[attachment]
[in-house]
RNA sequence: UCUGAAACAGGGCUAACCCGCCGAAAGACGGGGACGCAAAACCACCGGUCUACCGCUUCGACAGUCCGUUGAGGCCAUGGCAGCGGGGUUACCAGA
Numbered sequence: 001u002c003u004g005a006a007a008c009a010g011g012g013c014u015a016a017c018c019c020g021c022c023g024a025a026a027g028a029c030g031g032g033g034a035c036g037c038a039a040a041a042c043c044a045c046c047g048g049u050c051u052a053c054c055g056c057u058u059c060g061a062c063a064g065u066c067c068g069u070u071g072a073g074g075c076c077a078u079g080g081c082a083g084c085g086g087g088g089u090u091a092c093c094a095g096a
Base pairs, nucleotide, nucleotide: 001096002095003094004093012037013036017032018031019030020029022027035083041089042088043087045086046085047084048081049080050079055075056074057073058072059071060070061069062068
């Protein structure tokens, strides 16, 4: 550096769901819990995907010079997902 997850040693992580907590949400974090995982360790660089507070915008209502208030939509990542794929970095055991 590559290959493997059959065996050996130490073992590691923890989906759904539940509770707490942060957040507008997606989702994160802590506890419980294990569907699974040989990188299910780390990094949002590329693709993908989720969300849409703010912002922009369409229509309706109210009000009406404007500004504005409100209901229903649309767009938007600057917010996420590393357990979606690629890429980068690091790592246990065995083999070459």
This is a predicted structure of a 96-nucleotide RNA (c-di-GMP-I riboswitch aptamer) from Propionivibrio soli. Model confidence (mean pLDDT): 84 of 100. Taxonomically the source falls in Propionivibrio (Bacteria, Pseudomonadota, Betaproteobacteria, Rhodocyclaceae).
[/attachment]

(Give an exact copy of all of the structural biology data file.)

[in-house]
RNA sequence: UCUGAAACAGGGCUAACCCGCCGAAAGACGGGGACGCAAAACCACCGGUCUACCGCUUCGACAGUCCGUUGAGGCCAUGGCAGCGGGGUUACCAGA
Numbered sequence: 001u002c003u004g005a006a007a008c009a010g011g012g013c014u015a016a017c018c019c020g021c022c023g024a025a026a027g028a029c030g031g032g033g034a035c036g037c038a039a040a041a042c043c044a045c046c047g048g049u050c051u052a053c054c055g056c057u058u059c060g061a062c063a064g065u066c067c068g069u070u071g072a073g074g075c076c077a078u079g080g081c082a083g084c085g086g087g088g089u090u091a092c093c094a095g096a
Base pairs, nucleotide, nucleotide: 001096002095003094004093012037013036017032018031019030020029022027035083041089042088043087045086046085047084048081049080050079055075056074057073058072059071060070061069062068
């Protein structure tokens, strides 16, 4: 550096769901819990995907010079997902 997850040693992580907590949400974090995982360790660089507070915008209502208030939509990542794929970095055991 590559290959493997059959065996050996130490073992590691923890989906759904539940509770707490942060957040507008997606989702994160802590506890419980294990569907699974040989990188299910780390990094949002590329693709993908989720969300849409703010912002922009369409229509309706109210009000009406404007500004504005409100209901229903649309767009938007600057917010996420590393357990979606690629890429980068690091790592246990065995083999070459």
This is a predicted structure of a 96-nucleotide RNA (c-di-GMP-I riboswitch aptamer) from Propionivibrio soli. Model confidence (mean pLDDT): 84 of 100. Taxonomically the source falls in Propionivibrio (Bacteria, Pseudomonadota, Betaproteobacteria, Rhodocyclaceae).